Friday, 21 October 2016

Developing Disability Cultural Competence

Written by Rosemarie Garland-Thomson 
Here’s my advice for people with disabilities so they can come out and flourish in the professional environment. Our ultimate goal is to develop disability cultural proficiency. This begins with disability cultural competence, which is learning how to live effectively as a person with disabilities, not just living as a disabled person trying to become non-disabled. Competence moves toward proficiency as one carries out living with a disability over time and working toward achieving a high quality of life while living with a disability.
Developing disability cultural competence begins with identifying openly as a person with disabilities. Cultivate dignity and authority as a person with disabilities. Enter into organizations and communities that offer support, resources, groups, and gathering opportunities for people with disabilities. Find like-minded colleagues and friends who have disabilities.
As a person who identifies as disabled, know your rights, protections, opportunities, information, culture, history, and communities that can support your flourishing as a disabled person. Learn about requesting accommodations in your workplace, accessing resources and information, and getting physical access. Go to the disability resource center or office of disability services and register as a disabled person so you can request accommodations and know what services and technologies are available to you in the workplace. It should be that office, not your supervisor with whom you discuss your access and accommodation needs. You should not disclose to your supervisors your medical diagnosis, but rather focus on the accommodations you require to carry out workplace expectations. And especially, your supervisors should not be deciding whether or not to grant you accommodations for your disabilities.
Learn to use public resources and supportive structures for people with disabilities. Consider accessible reduced entrance fees for people with disabilities, transportation options, and research how to get proper documentation and procedures for other benefits for disabled people in public space venues.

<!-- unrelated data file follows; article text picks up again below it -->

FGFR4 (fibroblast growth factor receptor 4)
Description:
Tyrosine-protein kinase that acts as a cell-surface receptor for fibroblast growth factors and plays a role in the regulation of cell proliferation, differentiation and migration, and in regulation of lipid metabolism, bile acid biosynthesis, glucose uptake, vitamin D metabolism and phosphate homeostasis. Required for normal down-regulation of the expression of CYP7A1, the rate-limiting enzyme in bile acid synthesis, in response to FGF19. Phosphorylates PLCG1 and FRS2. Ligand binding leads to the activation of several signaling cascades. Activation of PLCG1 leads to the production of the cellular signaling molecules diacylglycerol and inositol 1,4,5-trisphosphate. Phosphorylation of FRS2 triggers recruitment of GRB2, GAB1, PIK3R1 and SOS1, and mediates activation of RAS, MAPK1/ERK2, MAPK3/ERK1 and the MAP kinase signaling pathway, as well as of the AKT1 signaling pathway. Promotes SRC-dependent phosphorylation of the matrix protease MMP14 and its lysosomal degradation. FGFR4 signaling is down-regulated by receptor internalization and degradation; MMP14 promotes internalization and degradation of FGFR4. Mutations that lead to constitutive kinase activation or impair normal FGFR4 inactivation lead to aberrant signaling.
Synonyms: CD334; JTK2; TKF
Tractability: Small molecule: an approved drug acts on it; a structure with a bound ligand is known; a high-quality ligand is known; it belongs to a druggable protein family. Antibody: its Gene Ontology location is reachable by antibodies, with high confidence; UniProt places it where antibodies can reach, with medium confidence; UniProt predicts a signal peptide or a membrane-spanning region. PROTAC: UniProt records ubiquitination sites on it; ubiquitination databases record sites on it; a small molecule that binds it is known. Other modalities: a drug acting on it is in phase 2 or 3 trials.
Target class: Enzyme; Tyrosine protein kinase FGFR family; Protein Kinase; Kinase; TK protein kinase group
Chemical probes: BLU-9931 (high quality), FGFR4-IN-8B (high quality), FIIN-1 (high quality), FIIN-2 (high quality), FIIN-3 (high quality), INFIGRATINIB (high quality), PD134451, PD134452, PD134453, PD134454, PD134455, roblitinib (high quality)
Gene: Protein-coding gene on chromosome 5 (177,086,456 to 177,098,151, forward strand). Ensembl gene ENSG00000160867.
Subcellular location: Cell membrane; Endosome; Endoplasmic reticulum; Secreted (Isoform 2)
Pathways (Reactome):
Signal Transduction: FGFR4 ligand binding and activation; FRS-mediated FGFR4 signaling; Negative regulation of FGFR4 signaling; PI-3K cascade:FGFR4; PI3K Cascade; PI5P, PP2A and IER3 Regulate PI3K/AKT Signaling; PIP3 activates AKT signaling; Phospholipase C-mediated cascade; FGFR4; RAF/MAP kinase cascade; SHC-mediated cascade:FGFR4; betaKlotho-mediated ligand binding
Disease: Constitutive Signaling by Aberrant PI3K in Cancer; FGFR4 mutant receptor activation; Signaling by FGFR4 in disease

Most important is to know and use the rights, benefits, and protections provided in the Americans with Disabilities Act (ADA) or your national and local codes and policies for assuring disability equity and nondiscrimination. Go to the ADA website. Read the United Nations Convention on the Rights of People with Disabilities (UNCRPD) if your country has adopted the treaty. Find out about its implementation in your employment and public environment.
In short: know your communities; know your rights; know your access needs; know your accessible technology.


 About the Author
Rosemarie Garland-Thomson is Professor of English and bioethics at Emory University, where her fields of study are disability studies, American literature and culture, bioethics, and feminist theory. Her work develops the field of critical disability studies in the health humanities, broadly understood, to bring forward disability access, inclusion, and identity to communities inside and outside of the academy. She is the author of Staring: How We Look and several other books. Her current book project is Habitable Worlds: Toward a Disability Bioethics.

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